The automotive industry in Mexico: A success story under pressure

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In its long history, the Mexican motor vehicle industry has gone through periods of both boom and rapid growth and of deep crises that forced a reassessment of the goals and strategies of public policy and private investment. Merely a decade after its solid performance in the 1960s, the sector was seen to portray everything that was wrong with Mexico’s development. In particular, it was considered one of the main culprits of the manufacturing sector’s trade deficit and an example of a truncated form of industrialization, characterized by the assembly of end products with no carry-over to intermediate inputs or capital goods, the true bearers of technological progress. In some cases the industry was deemed an example of Latin America’s “showcase modernization” (Fajnzylber, 1983). At the heart of the problem was a proliferation of different models which led to a fragmented production structure that prevented the industry from achieving a scale that could lead to reasonable levels of profitability without protectionist measures.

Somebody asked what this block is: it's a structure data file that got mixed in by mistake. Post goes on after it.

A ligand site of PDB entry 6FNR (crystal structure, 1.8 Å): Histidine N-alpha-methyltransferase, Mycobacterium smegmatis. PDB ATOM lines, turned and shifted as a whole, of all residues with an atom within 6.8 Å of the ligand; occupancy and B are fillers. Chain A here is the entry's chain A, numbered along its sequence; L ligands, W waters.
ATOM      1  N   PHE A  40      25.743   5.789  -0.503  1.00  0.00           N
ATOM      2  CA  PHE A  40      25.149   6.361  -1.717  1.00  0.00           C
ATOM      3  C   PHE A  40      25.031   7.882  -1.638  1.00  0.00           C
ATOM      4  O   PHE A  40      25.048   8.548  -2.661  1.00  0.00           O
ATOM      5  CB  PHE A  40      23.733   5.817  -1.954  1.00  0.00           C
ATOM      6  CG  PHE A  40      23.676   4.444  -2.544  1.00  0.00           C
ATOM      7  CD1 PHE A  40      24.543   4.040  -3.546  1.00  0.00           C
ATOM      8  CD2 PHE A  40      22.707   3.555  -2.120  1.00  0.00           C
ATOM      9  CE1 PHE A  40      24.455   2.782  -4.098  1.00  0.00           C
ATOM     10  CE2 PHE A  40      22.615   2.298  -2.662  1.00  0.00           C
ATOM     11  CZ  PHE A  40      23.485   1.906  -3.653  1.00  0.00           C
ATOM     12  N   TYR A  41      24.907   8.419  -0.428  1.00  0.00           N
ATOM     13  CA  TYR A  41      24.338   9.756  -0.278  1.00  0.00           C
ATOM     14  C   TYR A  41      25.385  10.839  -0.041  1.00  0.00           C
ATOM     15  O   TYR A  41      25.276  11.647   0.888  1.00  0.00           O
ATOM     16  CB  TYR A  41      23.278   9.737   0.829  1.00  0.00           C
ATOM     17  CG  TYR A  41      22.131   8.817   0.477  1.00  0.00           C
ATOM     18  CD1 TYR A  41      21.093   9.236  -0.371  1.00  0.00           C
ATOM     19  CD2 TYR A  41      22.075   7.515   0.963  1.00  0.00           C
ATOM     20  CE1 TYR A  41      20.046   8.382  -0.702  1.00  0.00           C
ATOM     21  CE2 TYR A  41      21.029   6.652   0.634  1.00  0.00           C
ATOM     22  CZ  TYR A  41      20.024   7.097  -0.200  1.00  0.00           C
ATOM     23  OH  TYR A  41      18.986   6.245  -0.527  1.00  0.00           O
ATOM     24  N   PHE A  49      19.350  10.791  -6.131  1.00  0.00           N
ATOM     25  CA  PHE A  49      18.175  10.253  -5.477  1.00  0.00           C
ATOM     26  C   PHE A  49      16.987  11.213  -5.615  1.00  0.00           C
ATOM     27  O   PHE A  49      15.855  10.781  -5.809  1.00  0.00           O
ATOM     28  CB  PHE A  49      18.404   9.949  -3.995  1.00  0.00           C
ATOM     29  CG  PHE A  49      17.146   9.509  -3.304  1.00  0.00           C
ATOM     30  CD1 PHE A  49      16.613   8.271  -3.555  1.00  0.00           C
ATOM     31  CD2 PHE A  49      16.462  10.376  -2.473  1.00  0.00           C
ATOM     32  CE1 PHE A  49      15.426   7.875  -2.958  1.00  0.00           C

Related Subject(s): International Trade and Finance
Sustainable Development Goals:
Countries: Mexico
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